I neglected to mention a book yesterday that is in my “currently reading” pile. This one isn’t theology-related, but is just a fun, light read. Adventures in Stationery, by James Ward is exactly what its subtitle says, “a journey through your pencil case.”
Ward covers topics as diverse and intriguing as the history of the paper clip, the ball point pen and Moleskine notebooks. Plus, he does it in a witty, engaging, and thoroughly british style.
I am willing to concede that this might not be enticing to everyone, but it was a well-suited gift for me from one of my daughters. The same daughter who received a letter from me one day detailing the history of envelopes and why american envelopes have such bizarre sizes and why can’t we be like the rest of the world where a C5 envelope is made to work with a piece of A5 paper? (I have been told that some of my letters provide great amusement to her roommate, as well as insight into my daughter’s own eccentricities.)
I am certainly an office supply-aholic. I like to think I have my addiction under good management. I try very hard not to buy something I don’t have an immediate use for. (Cuts down on the stockpiling of blank journals and notebooks.) I also only have one fountain pen, a Pilot Metropolitan. I am sorely tempted by the Lamy ones, but I just can’t justify it. Maybe I’ll receive one as a gift someday.
I enjoy pen and ink, though my handwriting is far from a thing of beauty. This has not always been the case. My crowning achievement of penmanship was in third grade. I had a paper posted on the bulletin board that was not perfect, but was honored for how neat my handwriting was. Mrs. Stultz, my teacher, wherever she may be, would probably weep if she was able to see how far my skills have declined in the decades that have followed.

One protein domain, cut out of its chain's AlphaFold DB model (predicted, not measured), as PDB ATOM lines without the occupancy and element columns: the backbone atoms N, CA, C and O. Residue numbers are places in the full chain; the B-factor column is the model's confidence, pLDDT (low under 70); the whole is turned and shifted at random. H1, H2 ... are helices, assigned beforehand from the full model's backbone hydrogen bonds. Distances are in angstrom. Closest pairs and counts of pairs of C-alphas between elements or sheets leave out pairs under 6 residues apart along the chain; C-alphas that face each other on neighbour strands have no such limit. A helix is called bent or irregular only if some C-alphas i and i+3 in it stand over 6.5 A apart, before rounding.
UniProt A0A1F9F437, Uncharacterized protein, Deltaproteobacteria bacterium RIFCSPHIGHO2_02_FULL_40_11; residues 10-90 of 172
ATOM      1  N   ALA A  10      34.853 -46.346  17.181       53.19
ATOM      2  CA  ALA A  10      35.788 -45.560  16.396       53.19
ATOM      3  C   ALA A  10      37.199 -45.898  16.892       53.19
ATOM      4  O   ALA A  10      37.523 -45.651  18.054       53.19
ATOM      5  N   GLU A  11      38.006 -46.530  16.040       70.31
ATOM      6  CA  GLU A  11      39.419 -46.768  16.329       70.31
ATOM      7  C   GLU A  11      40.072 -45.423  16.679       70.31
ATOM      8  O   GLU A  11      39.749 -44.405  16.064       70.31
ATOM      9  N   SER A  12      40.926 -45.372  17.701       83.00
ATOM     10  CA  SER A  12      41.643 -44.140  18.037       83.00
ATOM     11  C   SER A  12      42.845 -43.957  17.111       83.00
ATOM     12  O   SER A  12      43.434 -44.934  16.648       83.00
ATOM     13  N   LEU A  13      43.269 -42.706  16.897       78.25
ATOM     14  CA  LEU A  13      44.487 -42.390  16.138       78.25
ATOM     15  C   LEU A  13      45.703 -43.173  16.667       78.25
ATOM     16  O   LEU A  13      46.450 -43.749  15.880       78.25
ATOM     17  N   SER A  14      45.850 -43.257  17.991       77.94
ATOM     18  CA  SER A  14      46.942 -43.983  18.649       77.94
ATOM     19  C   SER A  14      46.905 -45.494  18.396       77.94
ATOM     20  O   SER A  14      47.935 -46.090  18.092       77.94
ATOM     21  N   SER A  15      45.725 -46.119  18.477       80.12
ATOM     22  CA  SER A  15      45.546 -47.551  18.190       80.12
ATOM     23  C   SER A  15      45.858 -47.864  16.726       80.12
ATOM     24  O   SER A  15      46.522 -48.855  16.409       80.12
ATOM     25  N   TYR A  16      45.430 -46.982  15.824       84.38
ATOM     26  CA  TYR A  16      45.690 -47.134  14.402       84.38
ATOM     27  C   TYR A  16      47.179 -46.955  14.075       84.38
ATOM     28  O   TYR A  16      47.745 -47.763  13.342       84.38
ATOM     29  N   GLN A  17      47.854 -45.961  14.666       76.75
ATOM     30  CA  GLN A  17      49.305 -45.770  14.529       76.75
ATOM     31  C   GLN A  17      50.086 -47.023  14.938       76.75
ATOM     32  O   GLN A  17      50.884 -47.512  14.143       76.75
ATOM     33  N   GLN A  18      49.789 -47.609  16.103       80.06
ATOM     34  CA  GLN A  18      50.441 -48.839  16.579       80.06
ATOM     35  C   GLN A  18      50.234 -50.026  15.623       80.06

I am not a complete fountain pen purist, though it is certainly my preferred means of putting ink on paper. I also carry and use a Pilot G2 0.5. For some applications, these roller-balls are better suited, I have to admit.
One thing both instruments have in common is my preference for ink color. Black. I detest blue ink to what may be an unhealthy degree. 2 years ago the same daughter who gave me the aforementioned book gave me a package of Pilot G2 0.5 pens in blue ink. She claimed the look on my face was priceless and worth it. (She then, mercifully, took the offending pens and gave me the “real” gift of black inked ones.)
It takes a particular affinity with and knowledge of another person to be so close on a gift, and yet have one fatal, glaring, flaw. (0.7 is too broad, 0.35 I find too scratchy.) We share such a relationship, at least when we journey into Staples together.
She is in her junior year of college as an art major. I have a hunch it has less to do with creating anything than being a good excuse for buying lots of cool pens, pencils and paper.